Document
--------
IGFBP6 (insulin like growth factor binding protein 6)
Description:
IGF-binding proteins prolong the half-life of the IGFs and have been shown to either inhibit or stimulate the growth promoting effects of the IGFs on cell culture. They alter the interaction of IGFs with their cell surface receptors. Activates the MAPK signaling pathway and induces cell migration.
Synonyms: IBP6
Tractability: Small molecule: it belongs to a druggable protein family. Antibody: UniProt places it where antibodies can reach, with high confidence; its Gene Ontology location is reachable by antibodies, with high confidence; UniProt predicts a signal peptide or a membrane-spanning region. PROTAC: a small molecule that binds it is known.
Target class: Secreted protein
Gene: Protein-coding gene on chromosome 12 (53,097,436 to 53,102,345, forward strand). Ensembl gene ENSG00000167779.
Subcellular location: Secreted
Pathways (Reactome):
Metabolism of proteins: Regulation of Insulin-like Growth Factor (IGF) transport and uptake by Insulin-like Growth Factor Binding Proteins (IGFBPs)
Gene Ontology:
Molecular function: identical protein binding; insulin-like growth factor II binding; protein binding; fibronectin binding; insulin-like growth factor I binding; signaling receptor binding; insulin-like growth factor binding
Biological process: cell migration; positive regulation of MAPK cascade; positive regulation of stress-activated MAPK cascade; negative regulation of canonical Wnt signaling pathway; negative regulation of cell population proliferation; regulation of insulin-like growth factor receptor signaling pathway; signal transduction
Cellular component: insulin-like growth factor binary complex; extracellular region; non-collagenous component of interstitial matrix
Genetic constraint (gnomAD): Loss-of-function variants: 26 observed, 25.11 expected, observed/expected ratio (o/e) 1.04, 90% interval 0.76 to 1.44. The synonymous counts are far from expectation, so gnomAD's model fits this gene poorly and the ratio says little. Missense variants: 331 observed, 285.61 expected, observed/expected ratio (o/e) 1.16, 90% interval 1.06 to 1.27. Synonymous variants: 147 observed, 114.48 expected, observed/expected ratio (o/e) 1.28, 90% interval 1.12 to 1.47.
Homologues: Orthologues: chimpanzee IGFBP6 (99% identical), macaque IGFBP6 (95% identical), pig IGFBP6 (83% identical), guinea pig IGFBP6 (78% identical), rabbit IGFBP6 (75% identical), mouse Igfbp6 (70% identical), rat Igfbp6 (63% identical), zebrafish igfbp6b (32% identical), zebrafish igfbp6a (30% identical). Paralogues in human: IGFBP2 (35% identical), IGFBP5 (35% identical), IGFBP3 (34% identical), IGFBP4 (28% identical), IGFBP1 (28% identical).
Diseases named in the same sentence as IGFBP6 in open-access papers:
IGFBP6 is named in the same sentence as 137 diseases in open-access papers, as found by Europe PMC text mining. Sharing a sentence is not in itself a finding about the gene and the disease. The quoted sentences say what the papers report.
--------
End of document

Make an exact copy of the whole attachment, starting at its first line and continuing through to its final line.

IGFBP6 (insulin like growth factor binding protein 6)
Description:
IGF-binding proteins prolong the half-life of the IGFs and have been shown to either inhibit or stimulate the growth promoting effects of the IGFs on cell culture. They alter the interaction of IGFs with their cell surface receptors. Activates the MAPK signaling pathway and induces cell migration.
Synonyms: IBP6
Tractability: Small molecule: it belongs to a druggable protein family. Antibody: UniProt places it where antibodies can reach, with high confidence; its Gene Ontology location is reachable by antibodies, with high confidence; UniProt predicts a signal peptide or a membrane-spanning region. PROTAC: a small molecule that binds it is known.
Target class: Secreted protein
Gene: Protein-coding gene on chromosome 12 (53,097,436 to 53,102,345, forward strand). Ensembl gene ENSG00000167779.
Subcellular location: Secreted
Pathways (Reactome):
Metabolism of proteins: Regulation of Insulin-like Growth Factor (IGF) transport and uptake by Insulin-like Growth Factor Binding Proteins (IGFBPs)
Gene Ontology:
Molecular function: identical protein binding; insulin-like growth factor II binding; protein binding; fibronectin binding; insulin-like growth factor I binding; signaling receptor binding; insulin-like growth factor binding
Biological process: cell migration; positive regulation of MAPK cascade; positive regulation of stress-activated MAPK cascade; negative regulation of canonical Wnt signaling pathway; negative regulation of cell population proliferation; regulation of insulin-like growth factor receptor signaling pathway; signal transduction
Cellular component: insulin-like growth factor binary complex; extracellular region; non-collagenous component of interstitial matrix
Genetic constraint (gnomAD): Loss-of-function variants: 26 observed, 25.11 expected, observed/expected ratio (o/e) 1.04, 90% interval 0.76 to 1.44. The synonymous counts are far from expectation, so gnomAD's model fits this gene poorly and the ratio says little. Missense variants: 331 observed, 285.61 expected, observed/expected ratio (o/e) 1.16, 90% interval 1.06 to 1.27. Synonymous variants: 147 observed, 114.48 expected, observed/expected ratio (o/e) 1.28, 90% interval 1.12 to 1.47.
Homologues: Orthologues: chimpanzee IGFBP6 (99% identical), macaque IGFBP6 (95% identical), pig IGFBP6 (83% identical), guinea pig IGFBP6 (78% identical), rabbit IGFBP6 (75% identical), mouse Igfbp6 (70% identical), rat Igfbp6 (63% identical), zebrafish igfbp6b (32% identical), zebrafish igfbp6a (30% identical). Paralogues in human: IGFBP2 (35% identical), IGFBP5 (35% identical), IGFBP3 (34% identical), IGFBP4 (28% identical), IGFBP1 (28% identical).
Diseases named in the same sentence as IGFBP6 in open-access papers:
IGFBP6 is named in the same sentence as 137 diseases in open-access papers, as found by Europe PMC text mining. Sharing a sentence is not in itself a finding about the gene and the disease. The quoted sentences say what the papers report.